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Fazio, Giovanni



Infrared astronomy, including satellite and ground-based observations using infrared array cameras; the early universe; star formation and evolution; brown dwarfs; and ultraluminous galaxies.

Professional Biography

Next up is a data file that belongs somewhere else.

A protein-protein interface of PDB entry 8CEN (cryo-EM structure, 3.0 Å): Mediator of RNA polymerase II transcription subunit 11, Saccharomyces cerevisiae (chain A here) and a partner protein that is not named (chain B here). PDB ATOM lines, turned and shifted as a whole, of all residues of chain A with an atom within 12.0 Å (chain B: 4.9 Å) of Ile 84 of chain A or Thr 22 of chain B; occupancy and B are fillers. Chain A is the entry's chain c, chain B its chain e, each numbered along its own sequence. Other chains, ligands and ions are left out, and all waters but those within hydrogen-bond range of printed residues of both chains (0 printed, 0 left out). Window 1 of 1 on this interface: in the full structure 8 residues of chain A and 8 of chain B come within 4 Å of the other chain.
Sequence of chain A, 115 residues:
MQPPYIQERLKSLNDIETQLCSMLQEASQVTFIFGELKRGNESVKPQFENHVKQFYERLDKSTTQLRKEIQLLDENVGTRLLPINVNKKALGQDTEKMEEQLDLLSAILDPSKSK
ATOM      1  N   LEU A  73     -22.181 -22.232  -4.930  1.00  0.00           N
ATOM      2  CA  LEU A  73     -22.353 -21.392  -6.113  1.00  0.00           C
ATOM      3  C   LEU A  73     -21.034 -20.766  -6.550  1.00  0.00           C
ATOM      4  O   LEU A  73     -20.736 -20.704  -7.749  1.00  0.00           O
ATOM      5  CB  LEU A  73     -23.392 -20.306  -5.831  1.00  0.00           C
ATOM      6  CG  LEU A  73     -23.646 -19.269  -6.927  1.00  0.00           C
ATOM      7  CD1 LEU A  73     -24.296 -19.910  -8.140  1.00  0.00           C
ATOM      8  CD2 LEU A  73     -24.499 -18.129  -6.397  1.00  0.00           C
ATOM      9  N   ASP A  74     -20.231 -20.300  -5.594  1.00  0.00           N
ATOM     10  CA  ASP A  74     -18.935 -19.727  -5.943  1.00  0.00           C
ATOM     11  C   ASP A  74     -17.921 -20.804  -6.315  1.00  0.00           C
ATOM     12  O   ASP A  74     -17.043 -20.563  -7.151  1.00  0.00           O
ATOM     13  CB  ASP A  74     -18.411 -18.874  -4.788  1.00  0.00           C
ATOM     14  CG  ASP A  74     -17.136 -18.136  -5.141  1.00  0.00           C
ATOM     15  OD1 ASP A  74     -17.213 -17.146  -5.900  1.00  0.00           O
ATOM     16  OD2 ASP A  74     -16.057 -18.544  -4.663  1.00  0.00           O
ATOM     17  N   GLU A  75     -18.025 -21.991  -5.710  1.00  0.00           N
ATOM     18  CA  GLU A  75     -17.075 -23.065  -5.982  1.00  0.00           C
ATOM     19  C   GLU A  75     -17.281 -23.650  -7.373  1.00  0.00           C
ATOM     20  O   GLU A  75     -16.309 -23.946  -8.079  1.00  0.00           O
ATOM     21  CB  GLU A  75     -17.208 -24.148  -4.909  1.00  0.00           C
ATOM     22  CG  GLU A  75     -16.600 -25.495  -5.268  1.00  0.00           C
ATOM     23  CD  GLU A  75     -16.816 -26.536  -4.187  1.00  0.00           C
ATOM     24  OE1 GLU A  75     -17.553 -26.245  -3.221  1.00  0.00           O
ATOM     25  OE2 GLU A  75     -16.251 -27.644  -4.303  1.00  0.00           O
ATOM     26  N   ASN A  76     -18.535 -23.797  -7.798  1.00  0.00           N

• Dr. Fazio is presently Senior Physicist, Harvard-Smithsonian Center for Astrophysics; Lecturer, Astronomy Department, Harvard University; and Faculty Emeritus, International Space University, Strasbourg, France. He received BS (Physics) and BA (Chemistry) degrees from St. Mary's University, Texas, in 1954, and a Ph.D. (Physics) from the Massachusetts Institute of Technology (MIT) in 1959, having done his graduate work in elementary particle physics. The same year, he joined the Physics Department, University of Rochester, where he pioneered the development of gamma-ray astronomy using balloon-borne telescopes and was the Co-Principal Investigator for the gamma-ray telescope experiment on NASA’s first Orbiting Solar Observatory (OSO-1; 1962). In 1962 he joined the Smithsonian Astrophysical Observatory and the Harvard College Observatory, where he initiated a program in gamma-ray astronomy using balloon-borne and ground-based telescopes He initiated the construction of the 10-meter optical reflector at the F. L. Whipple Observatory, Arizona, to search for ultrahigh-energy cosmic gamma-rays. In the early 1970's he pioneered the development of large balloonborne telescopes for far-infrared astronomical observations above the atmosphere, and for twenty years was Principal Investigator for the 1-Meter Balloon-Borne Far-Infrared Telescope. He was also the Principal Investigator for the first infrared astronomical telescope to fly on the Spacelab II flight of the Space Shuttle (1985). In 1984 he was selected as Principal Investigator for the Infrared Array Camera (IRAC) experiment on the Spitzer Space Telescope, one of NASA's Great Observatories. The Spitzer Space Telescope was launched in August 2003 and terminated in January 2020. Dr. Fazio was also a Co-Investigator on the Submillimeter Wave Astronomical Satellite (SWAS; 1998). His current research interests include the development of infrared instrumentation and the use of infrared array cameras on ground-based and space telescopes to observe galaxy formation and evolution in the early Universe, black holes, ultraluminous galaxies, star formation and evolution, brown dwarfs, and asteroids. Dr. Fazio is past President of the International Astronomical Union’s Division XI and Commission 44 (Space and High Energy Astrophysics); past Chairman, Universities Space Research Association (USRA) Science Council for Astronomy and Space Physics; past Vice-Chairman of the COSPAR Commission on Research in Astrophysics from Space; and a past member of the Space Telescope Institute Council (STIC) and NASA’s Astrophysics Subcommittee. Dr. Fazio is a Fellow of the American Physical Society and past chairman of its Astrophysics Division, a Fellow of the American Association for the Advancement of Science (AAAS), a Legacy Fellow of the American Astronomical Society and past chairman of its High Energy Astrophysics Division. He is also a member of the International Astronomical Union, the Optical Society of America, and a Fellow of the Royal Astronomical Society. He has been a member of numerous national and international advisory committees and is an author on more than 350 publications in refereed scientific journals. Dr. Fazio has received seven NASA Group Achievement Awards and in 1998 he received the Tsiolkovsky Medal, Russia’s State Museum of the History of Cosmonautics. In 2005 he received the UNICO National Marconi Science Medal and the NASA Public Service Medal, and in 2008 the Royal Society of London/COSPAR Massey Award (Gold Medal) for outstanding achievements in space science. In 2009 he received the Smithsonian Distinguished Scholar Award and in 2010 the Astronomical Society of the Pacific Muhlman Award to the Spitzer Space Telescope Team. In 2012 St. Mary’s University, Texas, awarded Dr. Fazio a Ph.D. Degree, honoris causa, and in 2015 he received the highest award of the American Astronomical Society, the Henry Norris Russell Lectureship. Dr. Fazio was awarded the SPIE George W. Goddard Award in Space and Airborne Optics in 2019..